These first few photos were taken a few minutes after taking off. Below you can see Doncaster or somewhere near by.

These photos were taken above the clouds at "a cruising altitude of thirty thousands feet". You probably already knew that though, right?

We were in the air for two and a half hours and landed in Barcelona bang on time. Well, I keep calling it Barcelona, and it is the Barcelona airport, but it's quite a way away from Barcelona. It's in the town of Girona. These photos were taken as we came in to land.

When we touched down this little victory jingle came over the loudspeaker.

"*doo doo do-doooo* Congratulations! We have successfully touched down in Barcelona on time. Last year 90% of Ryanair's flights were on time. We hope you enjoyed your flight and we hope to see you again soon."

The formalities were commonplace, but the victory horns just made it for what it was! Hahaa, I've never heard anything like that on a plane before. It was brilliant. We got off the plane and headed inside the terminal. It really hit us how hot it was! It was crazy. Then there were yet more waiting games. Waiting for them to check our passports, waiting for our baggage, waiting to collect the hire car. We were stood waiting around for about two hours. It was awful, but that's just airports I guess.

We walked into a multi-storey carpark where all the hire cars were kept and Dad went to go find the car. It was better for us to just wait for him to bring it down so we weren't just dragging the bags around aimlessly in the heat. However, there was a wheelchair next to where we plonked our bags which kept me busy. It wasn't long before Dad brought the car down - a little Vauxhall Corsa. We loaded it up and headed on our way. According to the car's computer thing, it was 28 degrees outside. Hot hot hot! We drove off to a hotel about 45 minutes away where we had to confirm a reservation - we are staying there on the way back. Then we headed to some services and bought ourselves some lunch. I halfed my cured ham sandwich with my Dad, and he halfed his cheese one with me. It was jolly.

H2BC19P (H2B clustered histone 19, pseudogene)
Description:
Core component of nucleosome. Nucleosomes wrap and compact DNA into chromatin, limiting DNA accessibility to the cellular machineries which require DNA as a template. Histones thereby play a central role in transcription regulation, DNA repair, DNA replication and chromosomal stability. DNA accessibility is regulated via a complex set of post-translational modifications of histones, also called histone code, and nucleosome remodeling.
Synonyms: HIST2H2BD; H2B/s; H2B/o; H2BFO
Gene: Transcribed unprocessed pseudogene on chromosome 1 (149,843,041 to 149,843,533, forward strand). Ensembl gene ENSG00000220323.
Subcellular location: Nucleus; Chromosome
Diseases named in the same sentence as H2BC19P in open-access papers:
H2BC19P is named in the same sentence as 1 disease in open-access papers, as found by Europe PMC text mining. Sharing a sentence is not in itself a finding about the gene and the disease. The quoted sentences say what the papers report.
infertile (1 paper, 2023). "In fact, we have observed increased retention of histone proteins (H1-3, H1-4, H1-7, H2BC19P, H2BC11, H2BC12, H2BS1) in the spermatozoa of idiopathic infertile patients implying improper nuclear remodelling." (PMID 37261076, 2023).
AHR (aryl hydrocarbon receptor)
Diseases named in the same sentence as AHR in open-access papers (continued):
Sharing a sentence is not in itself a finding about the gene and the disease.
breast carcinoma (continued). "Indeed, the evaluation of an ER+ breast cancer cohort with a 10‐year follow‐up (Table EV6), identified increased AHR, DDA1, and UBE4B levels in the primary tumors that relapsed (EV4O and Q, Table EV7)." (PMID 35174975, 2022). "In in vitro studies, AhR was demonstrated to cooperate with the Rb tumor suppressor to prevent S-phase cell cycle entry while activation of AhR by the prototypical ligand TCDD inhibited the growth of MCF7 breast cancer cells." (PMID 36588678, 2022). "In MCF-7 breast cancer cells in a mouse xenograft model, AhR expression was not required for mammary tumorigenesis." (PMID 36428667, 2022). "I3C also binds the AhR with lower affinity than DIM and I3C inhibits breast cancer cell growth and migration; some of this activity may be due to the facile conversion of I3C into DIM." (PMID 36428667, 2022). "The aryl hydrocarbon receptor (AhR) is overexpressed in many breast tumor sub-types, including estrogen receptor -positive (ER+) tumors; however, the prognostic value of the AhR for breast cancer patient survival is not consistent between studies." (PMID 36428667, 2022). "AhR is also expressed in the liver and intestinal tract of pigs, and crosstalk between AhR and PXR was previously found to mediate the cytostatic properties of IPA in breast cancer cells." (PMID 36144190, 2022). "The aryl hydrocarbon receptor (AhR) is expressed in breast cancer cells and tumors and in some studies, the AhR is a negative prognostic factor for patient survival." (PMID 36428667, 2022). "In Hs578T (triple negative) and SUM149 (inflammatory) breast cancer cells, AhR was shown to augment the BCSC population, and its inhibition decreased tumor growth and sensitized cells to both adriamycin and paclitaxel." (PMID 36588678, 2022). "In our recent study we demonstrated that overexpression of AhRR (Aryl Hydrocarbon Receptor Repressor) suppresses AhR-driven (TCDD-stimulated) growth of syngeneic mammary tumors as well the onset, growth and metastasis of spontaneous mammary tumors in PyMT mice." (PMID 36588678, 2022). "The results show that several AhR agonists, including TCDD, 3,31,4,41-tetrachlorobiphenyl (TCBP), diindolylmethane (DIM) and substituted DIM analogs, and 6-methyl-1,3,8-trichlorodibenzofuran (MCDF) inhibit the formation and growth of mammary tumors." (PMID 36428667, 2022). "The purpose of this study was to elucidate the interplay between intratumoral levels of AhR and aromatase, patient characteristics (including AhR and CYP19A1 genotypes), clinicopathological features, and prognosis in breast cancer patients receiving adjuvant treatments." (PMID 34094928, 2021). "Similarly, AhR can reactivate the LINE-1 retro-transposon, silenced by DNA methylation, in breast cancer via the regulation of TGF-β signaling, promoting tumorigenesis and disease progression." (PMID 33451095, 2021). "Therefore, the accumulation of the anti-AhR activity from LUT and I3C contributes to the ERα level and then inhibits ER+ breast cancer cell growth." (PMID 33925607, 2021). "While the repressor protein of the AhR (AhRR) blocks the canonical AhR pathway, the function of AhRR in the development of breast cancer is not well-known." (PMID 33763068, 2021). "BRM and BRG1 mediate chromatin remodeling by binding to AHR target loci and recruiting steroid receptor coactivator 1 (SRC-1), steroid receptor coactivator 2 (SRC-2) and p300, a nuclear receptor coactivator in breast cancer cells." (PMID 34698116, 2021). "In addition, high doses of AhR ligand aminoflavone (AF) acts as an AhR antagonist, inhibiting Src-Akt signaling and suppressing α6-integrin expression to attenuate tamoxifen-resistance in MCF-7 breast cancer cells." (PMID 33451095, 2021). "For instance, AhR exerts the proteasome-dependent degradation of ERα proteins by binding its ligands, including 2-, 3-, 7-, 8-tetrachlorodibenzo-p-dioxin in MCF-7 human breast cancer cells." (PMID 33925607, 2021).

Once back in the car, that was when the fun started. It was the first time I've ever been in a hire car and first time I've ever flown with my parents. European cars are, obviously, left hand drive and this took a bit of getting used to for everybody, but especially for Dad. He kept reaching for the door handle thinking it was the gear stick, and when he did find the gear stick, he was having bother finding second gear. Stalling the car on a motorway is surprisingly funny.